Nakkady, S. E. (1950). A new foraminiferal fauna from the Esna shales and Upper Cretaceous chalk of Egypt. Journal of Paleontology. 24(6): 675-692. gs

Olsson, R. K. & Hemleben, C. (2006). Taxonomy, biostratigraphy, and phylogeny of Eocene Globanomalina, Planoglobanomalina n. gen and Pseudohastigerina. In, Pearson, P. N. , Olsson, R. K. , Hemleben, C. , Huber, B. T. & Berggren, W. A. (eds) Atlas of Eocene Planktonic Foraminifera. Cushman Foundation for Foraminiferal Research, Special Publication. 41(Chap 14): 413-432. gs V O

Parr, W. J. (1938). Upper Eocene Foraminifera from Deep Borings in King's Park, Perth, Western Australia. Journal of the Royal Society of Western Australia. 24: 69-101. gs

Speijer, R. P. & Samir, A. M. (1997). Globanomalina luxorensis, a Tethyan biostratigraphic marker of latest Paleocene global events. Micropaleontology. 43: 51-62. gs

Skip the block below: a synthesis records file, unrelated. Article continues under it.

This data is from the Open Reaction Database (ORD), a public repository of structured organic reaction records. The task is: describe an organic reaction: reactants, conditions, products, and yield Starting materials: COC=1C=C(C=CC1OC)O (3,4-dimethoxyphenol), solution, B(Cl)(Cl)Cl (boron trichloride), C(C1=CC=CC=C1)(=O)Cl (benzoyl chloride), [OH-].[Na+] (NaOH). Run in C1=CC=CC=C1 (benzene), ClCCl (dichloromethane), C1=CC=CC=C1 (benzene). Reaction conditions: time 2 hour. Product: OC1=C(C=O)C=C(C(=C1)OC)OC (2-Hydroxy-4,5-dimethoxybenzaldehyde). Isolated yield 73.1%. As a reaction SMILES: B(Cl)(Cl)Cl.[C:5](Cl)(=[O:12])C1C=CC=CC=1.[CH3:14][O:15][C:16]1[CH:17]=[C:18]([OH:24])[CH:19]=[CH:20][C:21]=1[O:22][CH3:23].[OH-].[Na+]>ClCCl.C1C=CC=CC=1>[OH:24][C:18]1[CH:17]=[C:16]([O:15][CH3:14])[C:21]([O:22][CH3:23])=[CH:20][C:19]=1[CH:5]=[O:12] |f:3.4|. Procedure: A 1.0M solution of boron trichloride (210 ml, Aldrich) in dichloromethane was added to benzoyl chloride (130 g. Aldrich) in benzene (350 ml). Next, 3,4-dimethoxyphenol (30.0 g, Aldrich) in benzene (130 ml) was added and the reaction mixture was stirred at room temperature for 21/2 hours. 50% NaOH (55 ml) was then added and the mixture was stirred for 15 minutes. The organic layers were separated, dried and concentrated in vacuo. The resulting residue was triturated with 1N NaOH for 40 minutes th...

Stainforth, R. M., Lamb, J. L., Luterbacher, H., Beard, J. H. & Jeffords, R. M. (1975). Cenozoic planktonic foraminiferal zonation and characteristics of index forms. University of Kansas Paleontological Contributions, Articles. 62: 1-425. gs V O

Toumarkine, M. & Luterbacher, H. (1985). Paleocene and Eocene planktic foraminifera. In, Bolli, H. M. , Saunders, J. B. & Perch-Neilsen, K. (eds) Plankton Stratigraphy. Cambridge Univ. Press, Cambridge 87-154. gs

Wade, B. S., Pearson, P. N., Berggren, W. A. & Pälike, H. (2011). Review and revision of Cenozoic tropical planktonic foraminiferal biostratigraphy and calibration to the geomagnetic polarity and astronomical time scale. Earth-Science Reviews. 104: 111-142. gs

White, M. P. (1928). Some Index Foraminifera of the Tampico Embayment Area of Mexico. Journal of Paleontology. 2(3): 177-215. gs


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Pseudohastigerina wilcoxensis compiled by the pforams@mikrotax project team viewed: 22-10-2020